Absentee Ballot Counts Confirm Del. Smigiel Still Lagging, Loser of Dist 36 Seat in Annapolis
Absentee ballot counts in state District 36 on Thursday confirm that incumbent Republican Del. Michael Smigiel of Cecil County is going down to defeat, just as it was indicated on election night, to a Caroline County candidate, Jeff Ghrist, in the Republican primary election.
Newly updated vote tallies in the four counties of the 36th district show that Smigiel lacked adequate support of area voters, especially in his Cecil County home base.
Indeed, Smigiel is the only major candidate in the four-county District 36 to lose, and by a substantial margin, his home county. After vote counts of early voting, election day, and first absentee ballot tallies counted on 6/26/14, Smigiel ended up in third place in his home Cecil County.
The 36th District covers four counties—parts of Cecil and Caroline counties and all of Kent and Queen Anne’s counties—but only provides three seats in the General Assembly in Annapolis. As a result, one county will be without a “resident” delegate, which for 20 years has been Caroline County.
But the initial results of the GOP primary elections show that incumbent Cecil County Republican Smigiel has fallen so short in voter support in the district that Caroline County is likely to obtain the third seat in the legislative district. That would mean Cecil County would not have a local delegate in Annapolis from the 36th District, although the county would have three area representatives in District 35 that covers the Elkton area and western areas of the county.
Local elections boards in the four counties of the 36th District counted absentee ballots that had been returned to them by 6/25/14 on Thursday. Three counties readily supplied those tallies to the press, while the Queen Anne’s County local elections director refused to do so. Cecil Times contacted the director of the State Board of Elections to obtain the results for Queen Anne’s County.
In Queen Anne’s county, the absentee ballots counted on Thursday 6/26/14 gave Smigiel an extra 19 votes while Ghrist of Caroline County got another 17 votes—a net favor of 2 votes for Smigiel. But in Grist’s home base of Caroline County, the absentee ballots gave him an extra 9 votes while Smigiel got 4 votes, for a net gain of 5 for Ghrist.
In Kent County, Ghrist picked up 4 absentee ballots while Smigiel drew 12 supporters, for a net gain of 8 votes for Smigiel.
But in Cecil County, the absentee ballots showed he continued to trail well behind the front-leader Dr. Alan McCarthy, a Cecil County Council member who held the local majority of all candidates running in Cecil County for the Dist. 36 delegate seat.
The updated Cecil County vote count showed McCarthy with a total of early voting, election day and initial absentee ballots count totaling 1,165—or 22.7 percent of the total—while Kent County delegate Jay Jacobs came in second with 1,108 or 19.68 percent of the vote. Smigiel ended up in third place in his home county, with a total of 985 votes or 19.23 percent. (In the absentee ballots, McCarthy picked up another 17 votes.)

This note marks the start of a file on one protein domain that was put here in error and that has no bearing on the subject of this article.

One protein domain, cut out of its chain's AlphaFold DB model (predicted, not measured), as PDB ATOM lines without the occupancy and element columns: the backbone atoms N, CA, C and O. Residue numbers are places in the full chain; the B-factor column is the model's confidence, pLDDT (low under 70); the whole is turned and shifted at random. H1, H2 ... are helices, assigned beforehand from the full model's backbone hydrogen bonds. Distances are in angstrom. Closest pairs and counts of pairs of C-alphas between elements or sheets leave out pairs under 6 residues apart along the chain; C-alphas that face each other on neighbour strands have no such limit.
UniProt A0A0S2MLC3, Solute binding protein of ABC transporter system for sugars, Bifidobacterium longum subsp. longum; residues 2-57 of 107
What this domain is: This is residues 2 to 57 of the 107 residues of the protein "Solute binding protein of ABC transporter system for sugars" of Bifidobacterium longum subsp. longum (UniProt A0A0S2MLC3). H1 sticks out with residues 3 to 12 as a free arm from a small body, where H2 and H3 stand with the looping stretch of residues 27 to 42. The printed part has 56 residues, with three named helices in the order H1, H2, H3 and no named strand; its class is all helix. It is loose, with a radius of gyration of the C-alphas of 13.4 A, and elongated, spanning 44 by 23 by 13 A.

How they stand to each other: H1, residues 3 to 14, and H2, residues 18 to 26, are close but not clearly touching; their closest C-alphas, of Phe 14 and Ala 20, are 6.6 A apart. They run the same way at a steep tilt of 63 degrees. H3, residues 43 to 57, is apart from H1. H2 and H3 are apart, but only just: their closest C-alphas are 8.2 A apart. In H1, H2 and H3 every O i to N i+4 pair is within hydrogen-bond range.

In Caroline County—Ghrist’s home base—the absentee ballots added 9 votes to his tally while Smigiel got four votes—for a net gain by Ghrist of 5 votes.
On election night, only 142 votes put Ghrist ahead of Smigiel in the Dist. 36 Republican primary– and state election board records show there were only 141 Republican absentee ballots returned for Dist. 36 voters by the day after the election. (Overseas and military voters have more time to return ballots but state records show there were only a handful of GOP voters in that category in Dist. 36). Thus, Smigiel would have to garner the votes of virtually all of the absentees to win re-election and the initial counts of absentees on Thursday 6/26/14 show he fell far short.
So, on a county by county basis, the GOP primary returns in Dist. 36 so far—including early voting, election day, and the first absentee ballot count on Thursday show:
–Queen Anne’s: Ghrist, 2,182; Smigiel, 2,098
–Cecil County: Ghrist, 400; Smigiel, 985
–Kent County: Ghrist, 316; Smigiel, 596
–Caroline County: Ghrist, 1,369; Smigiel, 455
So that gives Ghrist 4,267, to Smigiel’s 4,134, for a difference of 133 votes—or 16.9 percent of the votes for Ghrist to 16.4 percent for Smigiel.
Meanwhile, some gun rights advocates—who strongly supported Smigiel—questioned why he seemed to be complacent about the crowded Cecil County primary for his seat and whether he miscalculated and dismissed the depth of his opposition in his home county.
The “Maryland Shooters” online group which has strongly supported Smigiel in the past provided an interesting array of commentary since the Tuesday election, with several residents of the 36th District complaining that Smigiel seemed to take for granted his home base.
“In Caroline County he has had ZERO presence his entire time in office,” wrote an Eastern Shore resident. “I’m a big supporter of Mike but you gotta make an effort.”
“He didn’t do well in his home county, that is a sin,” wrote Shore Shooter.
And “AK by the bay” wrote that he was a resident of the district who voted for Smigiel, but concluded that “he ran a terrible campaign, and alienated (and lost) his home county in two consecutive elections. Had he simply won his own county he would still be a delegate.”